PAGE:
Washington — The Senate on Thursday failed to advance a bill to bolster federal efforts to combat domestic terrorism, a setback in Democratic efforts to take action in the wake of deadly mass shootings at a, and an .
The vote to begin debate on the bill, known as the Domestic Terrorism Prevention Act of 2022, failed by a margin of 47 to 47, falling far short of the 60-vote threshold needed to overcome Republican opposition in the 50-50 Senate. Similar legislation passed the House in 2020 only to stall in the Senate.
Senate Majority Leader Chuck Schumer of New York switched his vote to "no" in a procedural maneuver that allows him to bring the bill up again in the future. He first scheduled the vote earlier this week to respond to the Buffalo shooting, and on Thursday urged Republican members to advance the bill to kickstart a debate on domestic terrorism and strengthening gun laws to prevent future mass shootings.
"Today is the day we can begin to debate on how to make these shootings less likely. And there's an additional benefit to moving forward today — it's a chance to have a larger debate to consider amendments on gun safety legislation in general, not just for those motivated by racism, as vital as it is to do that," the Democratic leader said on the Senate floor before the vote.
"I know that many members on the other side hold views that are different than the views on this side of the aisle, so, let us move on this bill. Let us proceed. And then, they can bring them to the floor," he added.
The billdays after the Buffalo shooting, when a self-described white supremacist targeted a grocery store in a largely Black neighborhood and killed 10 people. One House Republican, Rep. Adam Kinzinger of Illinois, voted with Democrats to approve the bill.
The legislation would require the FBI, Justice Department and Department of Homeland Security to open offices dedicated to combating domestic terrorism and create a task force to address white supremacy in the U.S. military. The three agencies would be tasked with crafting a report every six months examining "the domestic terrorism threat posed by White supremacists and neo-Nazis, including White supremacist and neo-Nazi infiltration of Federal, State, and local law enforcement agencies and the uniformed service."
Republican lawmakers argued the legislation would not have prevented the attack in Buffalo, and unfairly maligned police officers and members of the military.
"Today we will have a bill before us ostensibly titled and ostensibly about the subject of domestic terrorism. But this bill would more accurately be called, the Democrat plan to brand and insult our police and soldiers as white supremacists and neo-Nazis. How insulting," GOP Sen. Rand Paul of Kentucky said on the floor.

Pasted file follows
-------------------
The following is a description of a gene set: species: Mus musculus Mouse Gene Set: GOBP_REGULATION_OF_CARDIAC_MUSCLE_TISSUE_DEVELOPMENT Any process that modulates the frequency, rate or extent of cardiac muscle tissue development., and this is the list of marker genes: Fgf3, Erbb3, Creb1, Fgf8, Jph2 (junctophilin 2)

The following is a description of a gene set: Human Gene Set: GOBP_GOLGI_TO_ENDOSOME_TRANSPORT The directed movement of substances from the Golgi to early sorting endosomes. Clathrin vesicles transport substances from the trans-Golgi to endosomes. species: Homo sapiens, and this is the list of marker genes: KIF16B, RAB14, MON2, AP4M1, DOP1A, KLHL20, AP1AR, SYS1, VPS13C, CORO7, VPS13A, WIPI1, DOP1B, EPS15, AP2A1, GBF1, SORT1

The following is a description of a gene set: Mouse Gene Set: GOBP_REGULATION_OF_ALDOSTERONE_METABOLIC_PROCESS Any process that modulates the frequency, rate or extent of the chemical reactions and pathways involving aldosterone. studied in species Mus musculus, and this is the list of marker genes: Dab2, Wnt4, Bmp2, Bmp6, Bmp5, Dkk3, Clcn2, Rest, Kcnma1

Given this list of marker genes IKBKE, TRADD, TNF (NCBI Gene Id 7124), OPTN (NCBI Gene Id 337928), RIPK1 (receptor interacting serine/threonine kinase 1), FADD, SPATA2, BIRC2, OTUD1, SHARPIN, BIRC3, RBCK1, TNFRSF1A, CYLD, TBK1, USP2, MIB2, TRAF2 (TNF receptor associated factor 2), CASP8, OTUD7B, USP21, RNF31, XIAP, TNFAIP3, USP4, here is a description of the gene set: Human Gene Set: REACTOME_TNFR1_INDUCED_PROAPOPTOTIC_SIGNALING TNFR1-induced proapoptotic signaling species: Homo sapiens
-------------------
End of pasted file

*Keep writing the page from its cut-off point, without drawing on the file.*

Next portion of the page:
Democratic Sen. Dick Durbin of Illinois, the majority whip, stressed that the bill would not establish new crimes under federal law or grant new authority to federal law enforcement agencies.
"What we're doing is asking the federal agencies who have the responsibility of national security to give us timely reports on the incidents of domestic terrorism," Durbin said. "It's not an imagined crime. We see the reality of it way too often. We just saw it two weeks ago in Buffalo, New York."
The shooting in Texas, in which 19 students and two teachers were shot and killed by a gunman wielding an AR-15 rifle, sparked renewed efforts by Democrats to enact further restrictions on guns, a goal that has proved elusive for nearly a decade since the 2012 shooting at Sandy Hook Elementary School in Newtown, Connecticut.
Ahead of the vote, Schumer said Democratic Sen. Chris Murphy of Connecticut, a staunch gun control advocate whose district included Sandy Hook when he served in the House, has opened talks with Republican senators to see if the two sides can find common ground on gun legislation. But Schumer said the talks are "not an invitation to negotiate indefinitely."
"If these negotiations do not bear any fruit, the Senate will vote on gun legislation" when it returns from its Memorial Day recess in June, Schumer added.
Murphy told reporters at the Capitol that the upcoming recess could help spur negotiations with GOP lawmakers, saying it's "easier to work those issues outside of Washington rather than when we're here."
"We need at least a week to work through these tough issues," he said, adding that lawmakers planned to hold a series of meetings on Thursday and next week to try to produce a bipartisan proposal.
"Right now we're just trying to find what the potential common ground is amongst Republicans. So, that certainly could be in the background check space. It could be in the red flag space," Murphy said, referring to lawsby some states in recent years that allow courts to order the confiscation of firearms from those deemed to be a risk to themselves or others.
Nikole Killion contributed reporting.
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